A journey that I wish I had been able to share more of  here with you. But there hasn’t been much time when either my hands weren’t on the wheel,  on the shutter release or on the record button or when I’ve had access to internet. But that will just make the anticipation for the Color of Food/photo docu book all that much more intense, right? 😉

What I can tell you in my final 3 minutes of internet access here in the mountains of the West is this:  On this journey, I have witnessed food growing in every corner and crevice of this country. I’ve had the honor of meeting the wisest,  most innovative and giving people on this planet.  And I am receiving a priceless education in the history of many peoples of this country, in culture,  life, hard agrarian work, family, love  and freedom.  All of which I cannot wait to share far and wide.

Thanks for following me on  The COLOR of FOOD/ photo documentary tour! Still going strong for another month in the West. These “Behind the Wheel” posts are my experiences and perceptions during this project and how I’m holding up on the journey. Please remember to keep $upporting this journey and the farmers’ stories!

American Indian Mothers

Beverly and granddaughter, Allayla, with seedling on Three Sisters Farm

I found myself in Shannon, North Carolina, home to the Catawba and Carolina Siouan tribes and where Beverly Hall of American Indian Mothers and her family of Iroquois, Algonquian and Siouan peoples have been living and farming for generations.

It was when Beverly began to see the elders in her home health work not receiving enough food or receiving unhealthy food from government programs that her and her community started the food bank and community garden programs. “ We don’t want to be dependent on others,” says Beverly.

Out of this work came the farm, Three Sisters Farm, where beans, corn and squash are grown according to the Iroquois Three Sisters practice which is rich in mythological, botanical and cultural history and serves as a trio of complimentary nutrition.

American Indian Mothers has various programs in the garden, helping the community and preserving and portraying the contributions the Native community (as well as other communities) have brought to agriculture and food in the area.

These posts are just small excerpts from the upcoming Color of Food / photo documentary book.  The COLOR of FOOD/ photo documentary tour is currently en route through Texas, New Mexico and Arizona! Please remember to keep $upporting this journey and the farmers’ stories!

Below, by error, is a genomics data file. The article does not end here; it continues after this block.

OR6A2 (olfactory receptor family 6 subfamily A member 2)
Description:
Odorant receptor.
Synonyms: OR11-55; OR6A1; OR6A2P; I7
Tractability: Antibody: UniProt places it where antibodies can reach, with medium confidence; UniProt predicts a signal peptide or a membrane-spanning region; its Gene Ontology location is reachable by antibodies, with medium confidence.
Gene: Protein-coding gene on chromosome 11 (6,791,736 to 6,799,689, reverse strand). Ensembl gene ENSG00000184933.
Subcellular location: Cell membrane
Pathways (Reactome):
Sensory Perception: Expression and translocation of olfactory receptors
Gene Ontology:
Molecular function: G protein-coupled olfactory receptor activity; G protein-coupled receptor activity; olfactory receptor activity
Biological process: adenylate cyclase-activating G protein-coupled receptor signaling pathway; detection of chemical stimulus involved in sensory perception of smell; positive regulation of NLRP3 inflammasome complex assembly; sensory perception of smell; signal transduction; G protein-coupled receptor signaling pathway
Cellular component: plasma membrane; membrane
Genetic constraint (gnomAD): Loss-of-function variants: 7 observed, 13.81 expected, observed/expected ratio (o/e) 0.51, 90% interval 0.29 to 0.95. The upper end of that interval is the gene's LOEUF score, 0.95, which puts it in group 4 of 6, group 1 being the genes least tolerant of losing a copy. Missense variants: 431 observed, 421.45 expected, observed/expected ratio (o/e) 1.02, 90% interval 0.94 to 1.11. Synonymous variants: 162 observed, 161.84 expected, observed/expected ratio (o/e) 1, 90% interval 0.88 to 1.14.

Tierra Negra

Tahz Walker and Cristina Rivera Chapman run Tierra Negra Farm , NC

I could write a book solely based on my visit with these two inspiring, beautiful souls. Their work, knowledge, experience and practices in community and land is priceless. I left Tierra Negra Farm with a hope that more young farmers like them will lead the way for the future of agriculture and community healing.

Tahz and Cristina are deeply involved with their community, both with fellow young people of color passionate about growing food and sustaining the land, as well as the elders and Natives of their area. “We have to understand when working the land here that people have their people beneath our feet,” says Cristina, “[their] mentorship and eldership is everything.”

Cristina and Tahz have helped start some great community initiatives, like their Just Us dinners, where they get together with their community for potlucks and a space to test out food/farming ideas and workshops. The need for the Just Us dinners was realized when they saw the food movement in Durham excluding people of color.

In an effort to save the many gems of information Cristina and Tahz shared for when the Color of Food book is out, I’m going to keep it short here (sorry! I will actually start shortening all the farmer profiles I post while on the road, it’s hard to type and drive!), though I would otherwise spill over here with their ideas and perspectives on race, community and farming.

‘Until the book! 😉

These posts are just small excerpts from the upcoming Color of Food / photo documentary book.  The COLOR of FOOD/ photo documentary tour is currently en route through Louisiana, Texas and New Mexico! Please remember to keep $upporting this journey and the farmers’ stories!

I took a detour last week and backtracked from Atlanta to Asheville, NC ( North Carolina keeps callin’ me back) to attend a conference I was invited to and to connect with the IATP Food and Community Fellows , most of which represent a dynamic group of people of color growing or focusing on food and food sovereignty for their communities.

Instead of trying to find the words to encapsulate each of these amazing leaders, I’ll let a few of them tell their stories here in IATP’s videos:

Valerie Segrest, Native Foods Educator

Valerie beleives that returning to traditional food systems is the most effective way to address health disparities prevalent in tribal communities

Don Bustos, Traditional Farmer

Don Bustos produces food on the same land in New Mexico that his ancestors have farmed for 300 years

Brahm Ahmadi, Social Food Entrepreneur

Brahm’s vision is to create a hub for good food and strong community in Oakland

Kelvin Graddick, Young Farmer

Kelvin sheds light on being a young Black farmer who is working the same land that his grandmother farmed in Georgia five decades ago

Thanks to Valerie, Don, Brahm and Kelvin for the inspiration! Click here for more fellow videos.

The COLOR of FOOD/ photo documentary tour: Currently en route through Alabama, Mississippi and Louisiana! Holla at me if you know of farmers of color I should stop and see in these areas!